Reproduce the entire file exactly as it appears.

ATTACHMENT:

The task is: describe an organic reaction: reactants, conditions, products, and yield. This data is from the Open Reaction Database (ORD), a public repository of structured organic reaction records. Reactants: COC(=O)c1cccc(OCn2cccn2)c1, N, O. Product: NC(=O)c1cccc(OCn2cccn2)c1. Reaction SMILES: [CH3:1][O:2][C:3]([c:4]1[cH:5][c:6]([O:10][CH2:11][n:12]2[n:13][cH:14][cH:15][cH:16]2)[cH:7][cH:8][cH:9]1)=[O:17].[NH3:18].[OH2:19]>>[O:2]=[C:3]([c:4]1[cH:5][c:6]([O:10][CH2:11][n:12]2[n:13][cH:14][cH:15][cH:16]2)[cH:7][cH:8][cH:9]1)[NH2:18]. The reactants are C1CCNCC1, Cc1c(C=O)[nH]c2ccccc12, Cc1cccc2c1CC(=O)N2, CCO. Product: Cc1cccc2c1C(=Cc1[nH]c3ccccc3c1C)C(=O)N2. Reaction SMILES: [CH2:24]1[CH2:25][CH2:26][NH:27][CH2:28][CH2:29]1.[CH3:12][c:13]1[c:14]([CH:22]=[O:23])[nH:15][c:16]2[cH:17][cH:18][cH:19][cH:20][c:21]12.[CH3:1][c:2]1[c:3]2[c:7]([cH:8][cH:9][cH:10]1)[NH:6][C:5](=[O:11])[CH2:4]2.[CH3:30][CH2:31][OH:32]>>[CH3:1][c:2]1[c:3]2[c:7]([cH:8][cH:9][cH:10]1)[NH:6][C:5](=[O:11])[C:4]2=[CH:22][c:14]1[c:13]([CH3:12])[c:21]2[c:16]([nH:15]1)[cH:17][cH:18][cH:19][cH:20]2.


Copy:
The task is: describe an organic reaction: reactants, conditions, products, and yield. This data is from the Open Reaction Database (ORD), a public repository of structured organic reaction records. Reactants: COC(=O)c1cccc(OCn2cccn2)c1, N, O. Product: NC(=O)c1cccc(OCn2cccn2)c1. Reaction SMILES: [CH3:1][O:2][C:3]([c:4]1[cH:5][c:6]([O:10][CH2:11][n:12]2[n:13][cH:14][cH:15][cH:16]2)[cH:7][cH:8][cH:9]1)=[O:17].[NH3:18].[OH2:19]>>[O:2]=[C:3]([c:4]1[cH:5][c:6]([O:10][CH2:11][n:12]2[n:13][cH:14][cH:15][cH:16]2)[cH:7][cH:8][cH:9]1)[NH2:18]. The reactants are C1CCNCC1, Cc1c(C=O)[nH]c2ccccc12, Cc1cccc2c1CC(=O)N2, CCO. Product: Cc1cccc2c1C(=Cc1[nH]c3ccccc3c1C)C(=O)N2. Reaction SMILES: [CH2:24]1[CH2:25][CH2:26][NH:27][CH2:28][CH2:29]1.[CH3:12][c:13]1[c:14]([CH:22]=[O:23])[nH:15][c:16]2[cH:17][cH:18][cH:19][cH:20][c:21]12.[CH3:1][c:2]1[c:3]2[c:7]([cH:8][cH:9][cH:10]1)[NH:6][C:5](=[O:11])[CH2:4]2.[CH3:30][CH2:31][OH:32]>>[CH3:1][c:2]1[c:3]2[c:7]([cH:8][cH:9][cH:10]1)[NH:6][C:5](=[O:11])[C:4]2=[CH:22][c:14]1[c:13]([CH3:12])[c:21]2[c:16]([nH:15]1)[cH:17][cH:18][cH:19][cH:20]2.